News Wrap: As Storm Isaac Pours Down, Fear of Dam Failure Leads to Evacuations

In other news Thursday, Tropical Storm Isaac brought down heavy rain and has threatened the safety of Mississippi residents living near the Lake Tangipahoa Dam, 100 miles north of New Orleans. Fears that the dam will fail and break under stress have led to widespread evacuations.

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    The storm named Isaac was downgraded today to a tropical depression, but it gave no respite to thousands of people along the Gulf Coast. The system dumped new downpours and raised new alarms in its slow transit from Louisiana toward Arkansas.

    Inch by inch, the rain kept up across Louisiana and Mississippi's Gulf Coast. The coastal areas bore a continuing storm surge two days after landfall. And the rising water ultimately created a major new threat in Mississippi. The Lake Tangipahoa Dam, about 100 miles north of New Orleans, became dangerously stressed, threatening to send a torrent down the already swollen Tangipahoa River.

    Meanwhile, mandatory evacuations were ordered for about 60,000 people, most in Louisiana. Officials also began a controlled release of water from the dam. And there were more emergency evacuations and rescues in areas outside New Orleans.

  • SHARON SYLVIA, Louisiana:

    We had to break through the ceiling and come through the attic, and they took us out of the attic into the boat.

  • WOMAN:

    This is ridiculous. We lost everything, everything.


    Some of the worst flooding occurred north of New Orleans, along Lake Pontchartrain and in swampy Plaquemines Parish to the south. Both are outside the protection of the city's levee system.

  • MAN:

    Here goes.


    In Plaquemines, evacuees told today of harrowing escapes after the storm surge topped an 18-mile levee and left homes under 12 feet of water.

  • SAMUEL GEORGE, Louisiana:

    The water rose from my ankles to my knees in about one minute, so I said I have got to get out of here kind of quick, you know?


    Louisiana Governor Bobby Jindal said an intentional breach of the levee would relieve the pressure. And crews started that process later.


    With a breach, that would be four days for that water to leave. Without that breach, it would take as long as 15 days to pump it out. And so again we have said we will certainly support that.


    To the west, in LaPlace, St. John's Parish, dozens of buses and high-water vehicles arrived today to continue evacuations and distribute aid. Meanwhile, the people of New Orleans proper relaxed a little, after the newly rebuilt levee system stood firm.

  • Mayor Mitch Landrieu:


    Isaac is now moving out of our distinct area. And, hopefully, as far as the city of New Orleans is concerned, the worst is behind us. Unfortunately, some of our very, very close neighbors are getting hit very hard.


    Across Louisiana, power companies began working to restore electricity to some 900,000 homes and businesses still in the dark. Also today, Tropical Storm Leslie formed far out in the Atlantic. And another storm, Kirk, was upgraded to a hurricane, but it, too, remained well out at sea.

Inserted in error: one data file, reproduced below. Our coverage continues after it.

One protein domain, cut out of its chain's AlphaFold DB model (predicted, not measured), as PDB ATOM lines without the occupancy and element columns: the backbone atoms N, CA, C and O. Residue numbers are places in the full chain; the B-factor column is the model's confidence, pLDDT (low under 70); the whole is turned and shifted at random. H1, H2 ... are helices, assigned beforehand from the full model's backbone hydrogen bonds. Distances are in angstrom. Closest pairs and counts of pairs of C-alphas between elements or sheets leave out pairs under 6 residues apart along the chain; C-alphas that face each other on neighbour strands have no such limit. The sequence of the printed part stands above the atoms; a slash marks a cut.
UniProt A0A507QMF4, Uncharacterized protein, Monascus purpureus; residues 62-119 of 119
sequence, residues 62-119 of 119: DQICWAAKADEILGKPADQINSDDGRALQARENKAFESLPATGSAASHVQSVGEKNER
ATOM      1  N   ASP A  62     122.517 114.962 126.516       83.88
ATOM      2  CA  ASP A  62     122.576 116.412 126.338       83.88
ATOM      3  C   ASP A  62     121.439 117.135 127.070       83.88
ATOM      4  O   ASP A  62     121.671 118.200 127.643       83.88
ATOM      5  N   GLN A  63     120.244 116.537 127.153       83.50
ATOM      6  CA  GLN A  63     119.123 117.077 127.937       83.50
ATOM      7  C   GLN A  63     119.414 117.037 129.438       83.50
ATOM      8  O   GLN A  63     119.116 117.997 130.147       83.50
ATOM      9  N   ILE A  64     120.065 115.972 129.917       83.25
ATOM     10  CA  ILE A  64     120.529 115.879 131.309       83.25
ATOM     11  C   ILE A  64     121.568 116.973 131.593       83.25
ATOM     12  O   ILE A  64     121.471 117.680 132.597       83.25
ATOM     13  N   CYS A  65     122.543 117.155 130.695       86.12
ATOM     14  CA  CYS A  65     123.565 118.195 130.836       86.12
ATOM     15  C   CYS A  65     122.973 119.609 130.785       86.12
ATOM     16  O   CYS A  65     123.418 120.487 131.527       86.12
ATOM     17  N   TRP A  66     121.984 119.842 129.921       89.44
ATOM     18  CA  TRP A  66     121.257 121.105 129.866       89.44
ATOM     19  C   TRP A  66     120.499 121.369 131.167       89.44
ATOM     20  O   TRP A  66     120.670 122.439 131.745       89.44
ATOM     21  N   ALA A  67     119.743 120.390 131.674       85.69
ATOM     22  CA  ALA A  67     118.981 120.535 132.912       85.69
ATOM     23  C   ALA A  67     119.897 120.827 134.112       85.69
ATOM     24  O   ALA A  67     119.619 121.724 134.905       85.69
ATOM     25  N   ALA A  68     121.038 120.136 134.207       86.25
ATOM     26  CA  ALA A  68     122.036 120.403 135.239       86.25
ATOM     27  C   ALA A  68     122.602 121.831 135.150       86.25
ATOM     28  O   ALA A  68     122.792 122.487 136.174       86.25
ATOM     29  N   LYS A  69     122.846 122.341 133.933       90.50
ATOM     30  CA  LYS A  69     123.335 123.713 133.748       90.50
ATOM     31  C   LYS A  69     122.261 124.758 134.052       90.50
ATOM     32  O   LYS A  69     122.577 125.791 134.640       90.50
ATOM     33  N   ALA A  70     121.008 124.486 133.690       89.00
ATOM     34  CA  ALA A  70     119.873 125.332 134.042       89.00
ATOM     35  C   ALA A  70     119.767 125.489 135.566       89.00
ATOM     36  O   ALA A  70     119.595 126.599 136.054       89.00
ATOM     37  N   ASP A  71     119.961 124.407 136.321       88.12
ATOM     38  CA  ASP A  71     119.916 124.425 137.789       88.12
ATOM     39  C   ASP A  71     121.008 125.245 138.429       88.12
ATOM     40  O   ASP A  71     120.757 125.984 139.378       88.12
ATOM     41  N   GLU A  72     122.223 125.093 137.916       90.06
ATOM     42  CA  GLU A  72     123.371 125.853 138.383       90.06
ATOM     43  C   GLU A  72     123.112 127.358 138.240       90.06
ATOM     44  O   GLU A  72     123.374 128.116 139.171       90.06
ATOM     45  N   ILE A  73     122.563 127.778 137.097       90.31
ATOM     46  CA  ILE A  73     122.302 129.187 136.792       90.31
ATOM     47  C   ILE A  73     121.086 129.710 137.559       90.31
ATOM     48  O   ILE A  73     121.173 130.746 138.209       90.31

A federal appeals court today threw out a Texas law that says voters must show a photo I.D. to elections officials. The three-judge panel in Washington ruled the statute imposes what it called strict, unforgiving burdens on the poor, many of whom are minorities. Texas is one of a number of states to adopt new voter I.D. requirements. Republicans say they will curb voter fraud. Democrats say they're meant to hamper groups that are likely to vote Democratic.

    Consumer spending in the U.S. rose in July by the most since February. But claims for unemployment benefits showed no improvement, and gasoline prices kept rising. As a result, Wall Street was in the mood to sell today. The Dow Jones industrial average lost more than 106 points to close at 13000. The Nasdaq fell 32 points to close at 3048.

    In South Africa, the killing of 34 striking miners by police took a dramatic turn today. The government announced it is charging 270 other miners with the murders. It said the strikers triggered the killings two weeks ago when they charged police near a platinum mine. The announcement said the miners were armed, so the police were forced to fire in self-defense.

    For the second time this week, rebel fighters in Syria claim to have downed a government aircraft. A rebel activist said a warplane seen crashing near an air base in the north had been shot down by machine gun fire. Meanwhile, at a conference in Iran, Syrian delegates walked out during a speech by the new Egyptian leader, Mohammed Morsi. He called the Syrian regime oppressive and urged world support for the rebels.

    Australia today mourned the deaths of five of its soldiers in Afghanistan just hours apart. It marked the country's worst day of combat losses since the Vietnam War. Two of the soldiers were killed in a helicopter crash today, and three others died yesterday when an Afghan fired on them. Overall, at least 54 international troops have been killed in Afghanistan during August.

    Those are some of the day's major stories — now back to Judy and Gwen in Tampa.